HOW ELEPHANT DISAPPEARING ACT MADE US SMARTER …
In the days when lots of elephants roamed the Middle East, it didn’t take much skill to bring home dinner. But when the elephants became scarce, about 400,000 years ago, hunters had to become swifter (and longer-limbed) and develop social and technological skills to bag smaller and more elusive game. Thus the stage was set for the disappearance of Homo erectus and the emergence of Modern humans.
Researchers at Tel Aviv University offer this explanation for the recent discovery of Modern humans’ teeth in Qesem Cave, near Tel Aviv. These humans preceded by 200,000 years Homo sapiens in Africa, where the elephants disappeared 150,000 later than they did in the Middle East.
Prof. Avi Gopher, Dr. Ran Barkai and their co-researchers challenge previous assumptions about ancient human diet and the circumstances that lead to biological and cultural changes in human evolution.
If you wonder how archaeologists and anthropologists know these things, consider that they are true garbage-ologists. They painstakingly classify and count the animal bones in prehistoric garbage pits.
We are what we eat.
WHEN HÄAGEN-DAZS BECOMES A DIRTY WORD
Forget Iran. Forget planned terror attacks in Thailand. The real threat to Jewish Israelis is ice cream. According to a recent news item on Ynet, senior Chief Rabbinate officials say Häagen-Dazs ice cream should be pulled from supermarkets because it is made with “pagan” milk (milk produced without Jewish supervision) and therefore not kosher.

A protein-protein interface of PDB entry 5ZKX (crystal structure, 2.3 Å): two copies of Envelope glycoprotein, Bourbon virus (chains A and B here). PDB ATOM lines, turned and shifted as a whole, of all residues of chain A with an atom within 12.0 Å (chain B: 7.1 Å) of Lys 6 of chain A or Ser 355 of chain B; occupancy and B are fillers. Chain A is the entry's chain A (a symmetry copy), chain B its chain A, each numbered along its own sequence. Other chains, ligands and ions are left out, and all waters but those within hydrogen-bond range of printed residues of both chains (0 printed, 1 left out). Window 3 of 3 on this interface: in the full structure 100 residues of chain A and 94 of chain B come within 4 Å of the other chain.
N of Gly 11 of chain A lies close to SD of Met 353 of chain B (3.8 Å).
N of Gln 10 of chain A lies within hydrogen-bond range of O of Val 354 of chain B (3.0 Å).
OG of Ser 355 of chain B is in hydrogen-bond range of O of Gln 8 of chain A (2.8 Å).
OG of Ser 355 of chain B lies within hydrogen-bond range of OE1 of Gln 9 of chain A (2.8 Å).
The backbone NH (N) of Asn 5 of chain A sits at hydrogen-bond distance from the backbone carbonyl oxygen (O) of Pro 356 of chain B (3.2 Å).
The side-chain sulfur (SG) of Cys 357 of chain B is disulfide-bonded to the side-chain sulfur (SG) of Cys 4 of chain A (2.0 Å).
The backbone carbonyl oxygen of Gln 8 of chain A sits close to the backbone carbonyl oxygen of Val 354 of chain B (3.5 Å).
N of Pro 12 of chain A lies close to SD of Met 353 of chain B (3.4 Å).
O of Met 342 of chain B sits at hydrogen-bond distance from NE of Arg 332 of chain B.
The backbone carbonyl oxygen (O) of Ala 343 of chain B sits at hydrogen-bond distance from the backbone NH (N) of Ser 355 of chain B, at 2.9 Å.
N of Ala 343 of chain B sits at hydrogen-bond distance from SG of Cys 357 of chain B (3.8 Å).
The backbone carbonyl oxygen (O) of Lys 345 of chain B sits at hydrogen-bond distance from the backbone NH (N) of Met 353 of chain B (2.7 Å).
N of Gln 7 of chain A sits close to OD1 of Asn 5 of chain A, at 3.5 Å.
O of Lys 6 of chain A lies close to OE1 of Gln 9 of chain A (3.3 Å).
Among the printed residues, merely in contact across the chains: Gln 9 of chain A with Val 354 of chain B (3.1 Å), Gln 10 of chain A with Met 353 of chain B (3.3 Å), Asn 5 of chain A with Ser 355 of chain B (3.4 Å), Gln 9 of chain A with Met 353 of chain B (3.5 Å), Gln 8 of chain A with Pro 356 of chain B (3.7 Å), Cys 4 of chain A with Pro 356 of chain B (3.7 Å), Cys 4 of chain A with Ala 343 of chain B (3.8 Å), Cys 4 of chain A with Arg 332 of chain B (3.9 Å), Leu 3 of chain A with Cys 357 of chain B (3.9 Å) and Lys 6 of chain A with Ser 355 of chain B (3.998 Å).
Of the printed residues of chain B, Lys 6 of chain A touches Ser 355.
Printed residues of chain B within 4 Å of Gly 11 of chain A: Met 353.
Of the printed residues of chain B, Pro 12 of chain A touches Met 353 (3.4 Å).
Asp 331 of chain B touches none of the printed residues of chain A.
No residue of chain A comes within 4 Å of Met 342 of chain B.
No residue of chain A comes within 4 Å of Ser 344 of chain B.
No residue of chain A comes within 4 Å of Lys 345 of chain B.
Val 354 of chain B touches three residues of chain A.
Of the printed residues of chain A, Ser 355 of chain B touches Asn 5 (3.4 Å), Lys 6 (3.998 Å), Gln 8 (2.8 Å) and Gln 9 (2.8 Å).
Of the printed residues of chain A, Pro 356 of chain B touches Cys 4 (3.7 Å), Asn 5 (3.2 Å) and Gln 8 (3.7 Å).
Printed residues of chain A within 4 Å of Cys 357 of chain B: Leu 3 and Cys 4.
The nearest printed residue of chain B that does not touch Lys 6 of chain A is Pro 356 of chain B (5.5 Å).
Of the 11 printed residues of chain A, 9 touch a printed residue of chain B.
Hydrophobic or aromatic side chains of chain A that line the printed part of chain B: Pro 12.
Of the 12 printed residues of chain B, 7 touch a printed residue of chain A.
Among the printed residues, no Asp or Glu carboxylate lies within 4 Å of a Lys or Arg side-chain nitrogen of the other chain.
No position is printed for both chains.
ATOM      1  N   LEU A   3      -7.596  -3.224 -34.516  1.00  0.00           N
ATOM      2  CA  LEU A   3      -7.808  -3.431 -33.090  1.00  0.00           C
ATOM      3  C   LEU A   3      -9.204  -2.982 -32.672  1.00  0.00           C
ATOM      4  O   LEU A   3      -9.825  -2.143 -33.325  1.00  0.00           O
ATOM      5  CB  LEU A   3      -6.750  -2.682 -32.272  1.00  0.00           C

According to the officials, by selling the disputed ice cream two supermarket chains are in violation of the rabbinate-granted certificates attesting that all the products they sell are kosher. General Mills Israel, which markets Häagen-Dazs in Israel, insists the ice cream is indeed strictly kosher.
The SuperSol chain has reportedly pulled Häagen-Dazs products from its freezers.
If Häagen-Dazs goes, what next?
WHALE ON ISRAELI COMMEMORATIVE COIN MAKES A BIG SPLASH
A Bank of Israel commemorative coin featuring Jonah “in the belly of the fish” has won the Coin of the Year award in the annual competition by Krause Publications, a US publisher of books and periodicals devoted, inter alia, to hobbies and numismatics.
The silver coin was chosen from among 95 finalists from around the world. In the first round, it won in the most artistic coin category, and in the second round it was chosen as the coin of the year from among the winning coins in ten categories.
It is the sixteenth commemorative coin in the Bank of Israel’s Biblical Art series. The designers are Gideon Keich and Aharon Shevo. The competition organizers reportedly said that the design’s “simplicity speaks volumes and invokes a little bit of wonder.”
Text copyright 2012 by Esther Hecht. No part of the text may be used without written permission of the author.